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The phenomenon of the Beats [popularly 'Beatniks'] arose in public consciousness in the Summer of 1959, primarily in New York City and San Francisco and Venice Beach, California. The key personalities of the Beat movement included Jack Kerouac, William S. Burroughs, Allen Ginsberg, Gregory Corso, and Lawrence Ferlinghetti.
The earliest event was the first road trip across America by Jack Kerouac and Neal Cassady in 1948. In late 1949, Kerouac first used the term 'Beat generation', in the sense of 'worn down' or 'down and out' or 'exhausted'. The second Kerouac-Cassady road trip took place in 1950, to Mexico City to visit Bill Burroughs. In late 1952, the publication of John Clellon Holmes' novel "Go" and of his New York Times Magazine essay "This Is The Beat Generation" brought this new movement to the attention of the intellectuals and the media. In 1953, Lawrence Ferlinghetti founded the City Lights Bookstore in San Francisco. In August of 1954, an article by Malcolm Crowley in Saturday Review referred to Kerouac's unpublished novel "On The Road", and named Kerouac as the man who invented the Beat Generation.
Kerouac attended the seminal 7 October 1955 "Six Gallery" reading in San Francisco, which featured Michael McClure, Gary Snyder, Philip Lamantia, Kenneth Rexroth, and Philip Whalen; Allen Ginsberg recited his epic poem "Howl" for the first time publicly. In 1956, City Lights published Ginsberg's "Howl and Other Poems" as #4 of its Pocket Poets Series, resulting in an obscenity fight that was eventually won in Federal court.
Kerouac's "On the Road" was published 5 September 1957, and was a bestseller. Throughout 1957, San Francisco's 'Poetry and Jazz' scene erupted, at The Cellar and at The Blackhawk, with similar activity in Venice Beach, CA at the GasHouse and the Venice West Cafe, as well as coffeehouses in towns big and small. On 2 April 1958, Herb Caen, columnist for the San Francisco Chronicle newspaper, coined the term 'beatnik' (a pun on 'sputnik'). The year 1958 also saw publication of Kerouac's "The Subterraneans" (February) and "The Dharma Bums" (October).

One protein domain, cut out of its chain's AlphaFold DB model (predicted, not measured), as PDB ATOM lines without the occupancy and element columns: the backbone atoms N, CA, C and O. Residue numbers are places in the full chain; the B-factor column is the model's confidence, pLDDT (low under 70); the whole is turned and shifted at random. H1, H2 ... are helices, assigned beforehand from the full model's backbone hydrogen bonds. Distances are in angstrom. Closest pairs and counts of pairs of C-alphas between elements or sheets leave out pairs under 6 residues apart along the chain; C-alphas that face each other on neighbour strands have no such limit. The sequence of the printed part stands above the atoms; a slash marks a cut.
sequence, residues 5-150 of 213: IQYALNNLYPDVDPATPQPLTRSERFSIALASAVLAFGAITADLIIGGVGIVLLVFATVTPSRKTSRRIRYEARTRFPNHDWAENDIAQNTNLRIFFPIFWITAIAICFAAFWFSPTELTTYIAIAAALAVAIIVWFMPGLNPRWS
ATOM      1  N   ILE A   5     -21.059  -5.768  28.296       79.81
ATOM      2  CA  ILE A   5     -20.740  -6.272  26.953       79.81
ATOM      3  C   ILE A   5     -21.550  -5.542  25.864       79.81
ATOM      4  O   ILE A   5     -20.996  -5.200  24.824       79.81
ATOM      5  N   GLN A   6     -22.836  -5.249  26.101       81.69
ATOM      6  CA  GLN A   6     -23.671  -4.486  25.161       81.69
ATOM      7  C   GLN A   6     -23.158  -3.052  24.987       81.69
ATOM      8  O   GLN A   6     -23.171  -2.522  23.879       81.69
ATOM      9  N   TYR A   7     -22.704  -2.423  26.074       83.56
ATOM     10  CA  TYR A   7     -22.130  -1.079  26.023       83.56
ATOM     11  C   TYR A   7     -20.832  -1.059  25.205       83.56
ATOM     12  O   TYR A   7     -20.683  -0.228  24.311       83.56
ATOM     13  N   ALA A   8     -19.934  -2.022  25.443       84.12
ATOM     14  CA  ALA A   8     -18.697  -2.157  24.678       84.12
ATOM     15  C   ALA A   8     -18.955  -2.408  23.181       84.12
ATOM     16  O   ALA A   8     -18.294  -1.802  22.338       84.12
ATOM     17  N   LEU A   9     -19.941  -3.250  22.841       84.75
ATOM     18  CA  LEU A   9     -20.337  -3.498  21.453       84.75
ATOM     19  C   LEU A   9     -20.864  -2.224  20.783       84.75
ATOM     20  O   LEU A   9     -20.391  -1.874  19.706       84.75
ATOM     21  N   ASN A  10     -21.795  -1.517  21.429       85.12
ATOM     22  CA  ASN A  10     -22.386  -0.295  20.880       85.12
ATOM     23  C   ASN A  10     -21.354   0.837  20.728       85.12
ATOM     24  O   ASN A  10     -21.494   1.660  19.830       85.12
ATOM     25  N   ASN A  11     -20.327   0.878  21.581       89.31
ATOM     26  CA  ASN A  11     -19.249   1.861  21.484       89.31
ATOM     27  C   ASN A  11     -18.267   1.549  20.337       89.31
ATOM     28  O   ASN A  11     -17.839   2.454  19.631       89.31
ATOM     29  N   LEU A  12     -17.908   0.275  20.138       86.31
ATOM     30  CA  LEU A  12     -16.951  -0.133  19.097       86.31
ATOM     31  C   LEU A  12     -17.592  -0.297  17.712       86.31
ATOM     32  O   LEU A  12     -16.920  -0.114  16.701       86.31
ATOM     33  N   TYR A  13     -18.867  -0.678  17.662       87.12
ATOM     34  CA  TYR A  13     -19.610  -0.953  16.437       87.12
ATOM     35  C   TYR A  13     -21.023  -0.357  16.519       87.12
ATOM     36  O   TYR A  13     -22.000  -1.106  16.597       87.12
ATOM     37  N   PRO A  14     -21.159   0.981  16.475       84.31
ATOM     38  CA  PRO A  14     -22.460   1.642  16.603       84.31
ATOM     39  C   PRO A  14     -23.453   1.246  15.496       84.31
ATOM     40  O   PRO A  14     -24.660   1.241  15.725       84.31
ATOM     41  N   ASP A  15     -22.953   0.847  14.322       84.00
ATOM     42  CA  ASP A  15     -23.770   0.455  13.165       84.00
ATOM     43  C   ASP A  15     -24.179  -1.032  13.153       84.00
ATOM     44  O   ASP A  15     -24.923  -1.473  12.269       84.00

In 1959, the national and international media discovered the Beats, with cover articles published by Life Magazine, Time Magazine, and others. Also in 1959, Burroughs's "Naked Lunch" was published by Olympia Press of Paris. The year 1960 saw a rash of books published on the Beat phenomenon, but public attention moved on to the Kennedy era and to the civil rights movement.
The influence of the Beat ethic continues in America and around the world, with new books and movies still being created after 2000. And the world of 'poetry slams' in coffeehouses attracts hordes of adults young and old. In fact, this is the most-visited of the 9 websites at this URL; though I know not where the traffic is coming from, something is drawing the attention of many, including whoever is reading this now...
There is much information collected and posted on these pages, with more being added on-goingly, and lots of cool books and audio and videos and even a few posters and sound-bites.
Charles Bukowski [1920-94] Page
Wm. S. Burroughs [1914-97] Page
Albert Camus [1913-60] Page
Gregory Corso [1930-2001] minipage
Allen Ginsberg [1926-97] Page
Jack Kerouac [1922-69] Pages
Ken Kesey [1935-2001] Page
Dr. Timothy Leary [1920-96] Page
Alan Watts [1915-73] Pages
'The  Beat Generation'  Page
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Active/Living Beat Writers
Non-Fiction About The Beats
Audio By/About The Beats
Movies & Videos About The Beats
Zen-ness  Department Page
Beatnik Film Festival Page
Beverage  Department  Page
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Equipment    ★   Retail & Wholesale Vendors
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The Beatnik Coffeehouse Page at Maison d'Ętre Philosophy Bookstore
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The Beat Generation Page at Maison d'Ętre Philosophy Bookstore
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|[ created 1/2000 . . .||. . . last update 8/2013 ]|
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